The addition of these sophisticated movements to your dance patterns adds beauty,
excitement and fun.
Alex's class on ganchos, boleos and secadas adds a new dimension to
my dancing. I am happy that a lot of my favorite dance partners are taking the class too
because these moves require familiarity and the skill of both the lead and the follow. They
cannot "properly" be executed if the follow does not know what the lead is doing.
ABOUT THE GANCHO
The most likely mistake that the lead will make in leading the gancho is failing to step/place
his foot the follower's foot. He must also not put weight on that lead foot and should bend
his knee to position himself closer to the follower.
The follower should execute the front gancho according to the timing and movement of the lead.
It is lead all the way through. The mistake that followers will usually make is doing the
front gancho all the way through to completion without waiting for the timing of the lead at
each phase of the movement. The wrap of the leads leg is done when lead initiates it with a
turn/opening of his shoulders. The release of the wrap/gancho is also led. So the follower
should wait and be sensitive to the timing of the wrap/gancho and the release of the
gancho/wrap. If the lead is close to the follower and bends his knee slightly with no weight
on his lead foot it makes it easier for the follower to correctly wrap the upper part of the
The back gancho should be done with quickness and energy when kicking the leg up and back
down to the floor. There is no pause. It is done in continuous motion up then down. Alex says
that the follow's back kick/back gancho should be aimed as though she is aiming for the
lead's back pocket ...and that her foot comes up behind as though she is looking to see if
there is something on her shoe sole. So the back kick/back gancho is between the leads legs
aimed up towards the lead's pocket and with the foot coming up as thought the follow
is trying to see what's on the shoe sole.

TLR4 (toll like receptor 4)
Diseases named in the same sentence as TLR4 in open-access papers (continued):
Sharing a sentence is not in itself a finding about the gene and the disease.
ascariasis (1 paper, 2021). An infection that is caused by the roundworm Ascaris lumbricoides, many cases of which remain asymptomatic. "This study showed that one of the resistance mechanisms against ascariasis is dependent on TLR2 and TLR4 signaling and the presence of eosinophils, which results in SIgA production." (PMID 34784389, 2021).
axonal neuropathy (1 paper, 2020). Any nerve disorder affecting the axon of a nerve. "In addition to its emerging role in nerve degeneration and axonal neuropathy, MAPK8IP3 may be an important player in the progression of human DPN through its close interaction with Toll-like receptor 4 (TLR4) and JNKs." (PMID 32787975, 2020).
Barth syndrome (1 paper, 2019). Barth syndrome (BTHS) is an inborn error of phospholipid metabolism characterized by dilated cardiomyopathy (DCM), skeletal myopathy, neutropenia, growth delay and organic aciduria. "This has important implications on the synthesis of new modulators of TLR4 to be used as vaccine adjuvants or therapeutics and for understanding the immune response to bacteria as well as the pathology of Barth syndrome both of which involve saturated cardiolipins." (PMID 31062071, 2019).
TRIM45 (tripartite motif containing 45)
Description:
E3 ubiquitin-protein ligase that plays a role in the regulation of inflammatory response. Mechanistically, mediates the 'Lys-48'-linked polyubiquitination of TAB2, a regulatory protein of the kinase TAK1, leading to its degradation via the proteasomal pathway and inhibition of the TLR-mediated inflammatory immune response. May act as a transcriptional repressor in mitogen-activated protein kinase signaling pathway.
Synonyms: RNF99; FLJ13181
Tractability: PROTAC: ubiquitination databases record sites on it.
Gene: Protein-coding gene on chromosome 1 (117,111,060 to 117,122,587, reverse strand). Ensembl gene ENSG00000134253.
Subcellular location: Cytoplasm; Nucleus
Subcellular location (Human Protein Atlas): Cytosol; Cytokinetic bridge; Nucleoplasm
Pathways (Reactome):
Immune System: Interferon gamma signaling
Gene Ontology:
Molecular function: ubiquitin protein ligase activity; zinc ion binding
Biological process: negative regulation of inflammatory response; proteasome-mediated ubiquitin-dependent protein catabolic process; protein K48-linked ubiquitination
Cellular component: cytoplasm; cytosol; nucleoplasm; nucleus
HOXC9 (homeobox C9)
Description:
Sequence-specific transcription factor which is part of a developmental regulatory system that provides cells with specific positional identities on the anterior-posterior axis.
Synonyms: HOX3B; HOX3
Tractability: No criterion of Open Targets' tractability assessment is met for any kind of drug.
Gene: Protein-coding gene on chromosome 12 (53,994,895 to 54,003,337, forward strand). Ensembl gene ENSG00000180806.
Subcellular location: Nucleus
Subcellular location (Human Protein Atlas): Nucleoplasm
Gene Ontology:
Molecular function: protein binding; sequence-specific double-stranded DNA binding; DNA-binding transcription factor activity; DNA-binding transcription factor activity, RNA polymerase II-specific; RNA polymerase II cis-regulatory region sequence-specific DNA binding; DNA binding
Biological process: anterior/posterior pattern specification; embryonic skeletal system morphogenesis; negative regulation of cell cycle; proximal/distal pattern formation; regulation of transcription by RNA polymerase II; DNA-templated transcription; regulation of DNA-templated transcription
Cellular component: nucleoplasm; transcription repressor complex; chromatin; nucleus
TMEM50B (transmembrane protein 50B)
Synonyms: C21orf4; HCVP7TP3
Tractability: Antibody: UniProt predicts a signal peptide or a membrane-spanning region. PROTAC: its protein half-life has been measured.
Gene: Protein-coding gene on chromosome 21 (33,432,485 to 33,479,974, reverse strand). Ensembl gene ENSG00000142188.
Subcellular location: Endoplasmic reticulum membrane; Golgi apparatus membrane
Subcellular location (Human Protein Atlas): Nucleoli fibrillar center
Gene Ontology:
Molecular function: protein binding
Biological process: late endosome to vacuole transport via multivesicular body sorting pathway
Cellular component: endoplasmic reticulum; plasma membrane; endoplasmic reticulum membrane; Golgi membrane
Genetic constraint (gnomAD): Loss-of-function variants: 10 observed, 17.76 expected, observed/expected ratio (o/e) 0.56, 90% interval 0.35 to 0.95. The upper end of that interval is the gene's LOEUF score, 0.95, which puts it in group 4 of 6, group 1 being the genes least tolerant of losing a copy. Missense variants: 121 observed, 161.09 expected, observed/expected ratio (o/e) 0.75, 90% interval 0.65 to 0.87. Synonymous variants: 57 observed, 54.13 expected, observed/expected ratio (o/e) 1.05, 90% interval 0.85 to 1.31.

ABOUT THE SECADA
Whereas the gancho can only be properly done from the open embrace, the secada can be done
from either open or closed embrase. In closed embrase thigh to thigh contact can be added to
make the movement more connected. If it is done in open embrace the contact is foot to foot.
Alex said that the secada lead from a close embrace may be a little confusing for the follower
because it may be harder to distinguish it from a gancho lead. So in the close embrace if in
doubt she can lift her leg over the lead's leg and avoid the decision.
ABOUT THE BOLEO
In Alex's class I finally got to learn the boleo. On the previous page of "Lessons Learned"
I talked about "Taking Advanced Tango Classes Before You Are Ready." I mentioned the workshop
that I took with Felip and Kat. The workshop was "Strictly Advanced: Fooling Around With The
Axis." Having the skill to do the boleo was key to getting the most from the workshop. I will
be ready next time.
I have never noticed such a variety of class responses to a new pattern before. One very
experienced lead was very frustrated after the class and said that he never got past the
first two steps to the side which starts the boleo.
One of the followers that I was practing with seemed to being doing it correctly but she was
convinced that something she was doing was wrong until Alex tried it with her and said it was
okay. One of the leads asked how to avoid being kicked by the followers foot during the boleo.
Prior to teaching the class Alex told us that it was a difficult pattern to learn. During the